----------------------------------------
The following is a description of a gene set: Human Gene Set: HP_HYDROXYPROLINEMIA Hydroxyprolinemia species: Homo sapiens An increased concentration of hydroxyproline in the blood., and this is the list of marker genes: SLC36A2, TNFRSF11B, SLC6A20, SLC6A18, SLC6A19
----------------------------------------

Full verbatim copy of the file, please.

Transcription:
The following is a description of a gene set: Human Gene Set: HP_HYDROXYPROLINEMIA Hydroxyprolinemia species: Homo sapiens An increased concentration of hydroxyproline in the blood., and this is the list of marker genes: SLC36A2, TNFRSF11B, SLC6A20, SLC6A18, SLC6A19